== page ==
DS_Table.h – Table with columns and rows, and operations on that table.
DS_Tree.h – Noncyclic graph
DS_WeightedGraph.h – Graph with weighted edges, used for routing via Dijkstra’s algorithm

Data structures is one of the few classes in college that has a significant real-world bearing. It’s one of the cornerstones of good design and optimization.

A few times I’ve been asked why I don’t just use STL.

1. STL can cause linker errors
2. STL uses exceptions.
3. STL doesn’t have every feature I need.
4. I don’t know how well STL is optimized, but I know exactly how well my code is optimized.
5. In college I was confused for months before I figured out when people said ‘vector’ they meant ‘dynamic array.’ It became a pet-peeve of mine.
6. In college I started writing my own data structures before I knew STL existed. None of my classes ever covered it And once I started I had momentum to keep going.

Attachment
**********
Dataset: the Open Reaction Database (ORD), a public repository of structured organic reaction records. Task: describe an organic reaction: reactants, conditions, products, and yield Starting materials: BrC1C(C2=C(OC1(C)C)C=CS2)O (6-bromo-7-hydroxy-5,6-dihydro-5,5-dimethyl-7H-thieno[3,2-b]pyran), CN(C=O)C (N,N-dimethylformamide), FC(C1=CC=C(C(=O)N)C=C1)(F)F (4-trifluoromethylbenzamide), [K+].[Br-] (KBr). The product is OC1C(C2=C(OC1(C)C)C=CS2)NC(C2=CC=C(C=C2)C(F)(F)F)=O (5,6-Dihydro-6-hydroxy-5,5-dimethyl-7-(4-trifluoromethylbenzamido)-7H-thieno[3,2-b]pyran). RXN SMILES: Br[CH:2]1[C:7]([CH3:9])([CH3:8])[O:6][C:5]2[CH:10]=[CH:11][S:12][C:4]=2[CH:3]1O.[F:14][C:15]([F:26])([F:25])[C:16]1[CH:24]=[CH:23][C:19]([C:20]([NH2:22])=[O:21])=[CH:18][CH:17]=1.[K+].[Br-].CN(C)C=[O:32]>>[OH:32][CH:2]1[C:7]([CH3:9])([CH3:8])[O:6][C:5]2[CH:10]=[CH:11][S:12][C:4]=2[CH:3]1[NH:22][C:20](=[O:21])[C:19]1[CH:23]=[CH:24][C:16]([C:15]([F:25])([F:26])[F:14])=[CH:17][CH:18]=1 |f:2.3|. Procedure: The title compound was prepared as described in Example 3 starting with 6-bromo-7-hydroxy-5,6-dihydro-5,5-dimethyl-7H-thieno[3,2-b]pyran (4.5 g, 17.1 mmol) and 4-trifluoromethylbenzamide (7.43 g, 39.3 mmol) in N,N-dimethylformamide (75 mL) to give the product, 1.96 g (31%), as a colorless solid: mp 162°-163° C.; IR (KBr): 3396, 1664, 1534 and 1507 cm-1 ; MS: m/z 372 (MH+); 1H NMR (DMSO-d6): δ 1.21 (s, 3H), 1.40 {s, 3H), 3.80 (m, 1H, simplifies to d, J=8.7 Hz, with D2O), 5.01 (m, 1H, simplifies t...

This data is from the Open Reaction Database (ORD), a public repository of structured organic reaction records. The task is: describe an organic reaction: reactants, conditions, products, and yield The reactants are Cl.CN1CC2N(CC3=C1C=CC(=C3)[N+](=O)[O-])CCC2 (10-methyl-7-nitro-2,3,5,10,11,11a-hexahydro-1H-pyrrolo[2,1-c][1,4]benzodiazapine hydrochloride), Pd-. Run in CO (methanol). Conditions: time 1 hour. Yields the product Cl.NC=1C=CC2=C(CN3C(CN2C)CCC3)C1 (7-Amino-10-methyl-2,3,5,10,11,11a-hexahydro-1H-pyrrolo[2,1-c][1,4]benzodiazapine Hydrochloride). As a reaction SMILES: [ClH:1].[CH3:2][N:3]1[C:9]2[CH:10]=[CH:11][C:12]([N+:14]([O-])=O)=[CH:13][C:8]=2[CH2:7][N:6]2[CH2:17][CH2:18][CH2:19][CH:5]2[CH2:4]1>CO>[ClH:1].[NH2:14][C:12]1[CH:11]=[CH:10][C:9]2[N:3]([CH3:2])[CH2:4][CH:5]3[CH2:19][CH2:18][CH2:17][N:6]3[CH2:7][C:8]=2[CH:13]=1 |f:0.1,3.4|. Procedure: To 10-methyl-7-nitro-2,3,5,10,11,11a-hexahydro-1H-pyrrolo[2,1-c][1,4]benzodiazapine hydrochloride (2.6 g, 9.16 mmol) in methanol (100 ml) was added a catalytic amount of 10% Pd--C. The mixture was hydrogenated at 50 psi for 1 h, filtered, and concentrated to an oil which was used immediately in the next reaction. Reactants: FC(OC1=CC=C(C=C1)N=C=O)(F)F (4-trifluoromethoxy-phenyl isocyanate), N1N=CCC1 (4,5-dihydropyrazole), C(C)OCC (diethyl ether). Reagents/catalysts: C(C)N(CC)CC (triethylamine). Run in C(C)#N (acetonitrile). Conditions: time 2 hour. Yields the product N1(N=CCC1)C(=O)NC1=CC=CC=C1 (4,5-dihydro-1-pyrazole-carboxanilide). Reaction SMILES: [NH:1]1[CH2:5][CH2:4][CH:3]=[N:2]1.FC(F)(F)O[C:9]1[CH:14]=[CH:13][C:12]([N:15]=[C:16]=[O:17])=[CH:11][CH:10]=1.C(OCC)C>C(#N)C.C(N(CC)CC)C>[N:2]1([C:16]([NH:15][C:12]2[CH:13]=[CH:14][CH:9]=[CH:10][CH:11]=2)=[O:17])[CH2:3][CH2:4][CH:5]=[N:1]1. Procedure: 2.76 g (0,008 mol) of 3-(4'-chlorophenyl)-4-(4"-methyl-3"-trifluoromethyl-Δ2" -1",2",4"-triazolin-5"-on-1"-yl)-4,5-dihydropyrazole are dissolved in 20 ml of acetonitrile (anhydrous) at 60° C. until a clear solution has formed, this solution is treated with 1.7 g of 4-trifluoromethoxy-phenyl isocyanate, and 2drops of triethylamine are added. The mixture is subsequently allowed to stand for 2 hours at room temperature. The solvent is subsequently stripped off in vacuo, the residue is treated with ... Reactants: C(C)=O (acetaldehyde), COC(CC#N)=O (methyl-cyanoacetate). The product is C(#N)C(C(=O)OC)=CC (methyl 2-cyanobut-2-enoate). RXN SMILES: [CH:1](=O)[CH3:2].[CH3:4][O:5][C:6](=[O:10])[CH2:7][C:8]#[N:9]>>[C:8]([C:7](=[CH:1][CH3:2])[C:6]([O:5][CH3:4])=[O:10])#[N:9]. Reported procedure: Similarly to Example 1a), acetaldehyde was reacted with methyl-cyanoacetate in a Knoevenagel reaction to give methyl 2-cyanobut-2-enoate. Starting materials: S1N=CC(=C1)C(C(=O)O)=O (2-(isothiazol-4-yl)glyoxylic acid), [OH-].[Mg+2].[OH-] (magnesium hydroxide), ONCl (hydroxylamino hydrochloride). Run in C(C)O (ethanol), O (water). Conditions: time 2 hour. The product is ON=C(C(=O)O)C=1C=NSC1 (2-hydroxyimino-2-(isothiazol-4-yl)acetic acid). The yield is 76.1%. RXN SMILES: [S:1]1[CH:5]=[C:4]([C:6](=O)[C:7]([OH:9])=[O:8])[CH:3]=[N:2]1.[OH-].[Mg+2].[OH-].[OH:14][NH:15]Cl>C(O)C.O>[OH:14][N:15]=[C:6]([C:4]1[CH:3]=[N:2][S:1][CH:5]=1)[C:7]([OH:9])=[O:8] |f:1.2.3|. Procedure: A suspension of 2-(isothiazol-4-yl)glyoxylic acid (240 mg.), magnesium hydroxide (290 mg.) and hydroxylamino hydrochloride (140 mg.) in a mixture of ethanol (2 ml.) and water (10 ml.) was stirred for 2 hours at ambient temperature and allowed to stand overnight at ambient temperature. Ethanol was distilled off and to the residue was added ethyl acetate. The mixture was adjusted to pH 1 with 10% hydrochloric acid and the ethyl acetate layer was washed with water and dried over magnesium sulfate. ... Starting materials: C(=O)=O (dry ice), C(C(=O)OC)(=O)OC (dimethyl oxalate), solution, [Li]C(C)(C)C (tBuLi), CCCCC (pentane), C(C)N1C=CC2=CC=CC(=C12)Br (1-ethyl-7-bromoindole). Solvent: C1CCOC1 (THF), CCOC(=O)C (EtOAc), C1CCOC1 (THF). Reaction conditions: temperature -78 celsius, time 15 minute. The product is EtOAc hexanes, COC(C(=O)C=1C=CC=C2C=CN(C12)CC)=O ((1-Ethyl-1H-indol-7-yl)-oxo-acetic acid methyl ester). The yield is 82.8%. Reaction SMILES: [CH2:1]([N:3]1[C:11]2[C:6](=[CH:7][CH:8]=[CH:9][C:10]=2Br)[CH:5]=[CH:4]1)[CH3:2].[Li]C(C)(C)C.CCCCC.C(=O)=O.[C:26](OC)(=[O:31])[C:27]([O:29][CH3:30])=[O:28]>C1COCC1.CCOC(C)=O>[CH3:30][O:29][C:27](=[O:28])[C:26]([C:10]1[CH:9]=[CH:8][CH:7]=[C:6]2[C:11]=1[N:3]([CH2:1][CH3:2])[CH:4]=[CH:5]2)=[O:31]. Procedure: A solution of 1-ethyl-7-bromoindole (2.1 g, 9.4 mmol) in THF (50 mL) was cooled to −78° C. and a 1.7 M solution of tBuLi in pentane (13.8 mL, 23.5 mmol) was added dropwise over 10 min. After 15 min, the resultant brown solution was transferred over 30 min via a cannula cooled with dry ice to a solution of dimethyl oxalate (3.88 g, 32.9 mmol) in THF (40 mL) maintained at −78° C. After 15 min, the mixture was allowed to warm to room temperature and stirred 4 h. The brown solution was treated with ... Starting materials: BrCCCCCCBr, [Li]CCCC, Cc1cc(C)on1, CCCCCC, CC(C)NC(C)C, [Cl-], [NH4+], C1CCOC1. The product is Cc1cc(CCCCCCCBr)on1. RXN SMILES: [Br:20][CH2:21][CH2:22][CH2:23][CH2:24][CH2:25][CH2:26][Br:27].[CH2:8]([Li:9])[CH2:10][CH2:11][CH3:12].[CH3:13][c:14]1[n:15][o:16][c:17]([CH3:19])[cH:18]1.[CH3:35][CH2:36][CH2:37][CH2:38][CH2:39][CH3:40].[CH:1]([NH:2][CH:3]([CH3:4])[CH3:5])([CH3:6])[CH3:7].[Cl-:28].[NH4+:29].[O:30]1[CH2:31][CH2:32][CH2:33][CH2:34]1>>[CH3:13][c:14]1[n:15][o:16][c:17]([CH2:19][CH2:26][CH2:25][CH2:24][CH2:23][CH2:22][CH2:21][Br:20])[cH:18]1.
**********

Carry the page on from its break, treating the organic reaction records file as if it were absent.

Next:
5. It’s something I find interesting and enjoy writing.

Aside from STL, of the game companies I’ve worked at, I’ve never seen any of them with as sophisticated a set of data structures as what I have in RakNet. When you need to process and track 30,000 messages a second you need heavy duty data structures like my memory-pool optimized B+ tree. Being able to support 30,000 messages vs. your standard game’s 20-30 messages a second is part of the polish you get with a dedicated mature library.


In favor of nationalized health care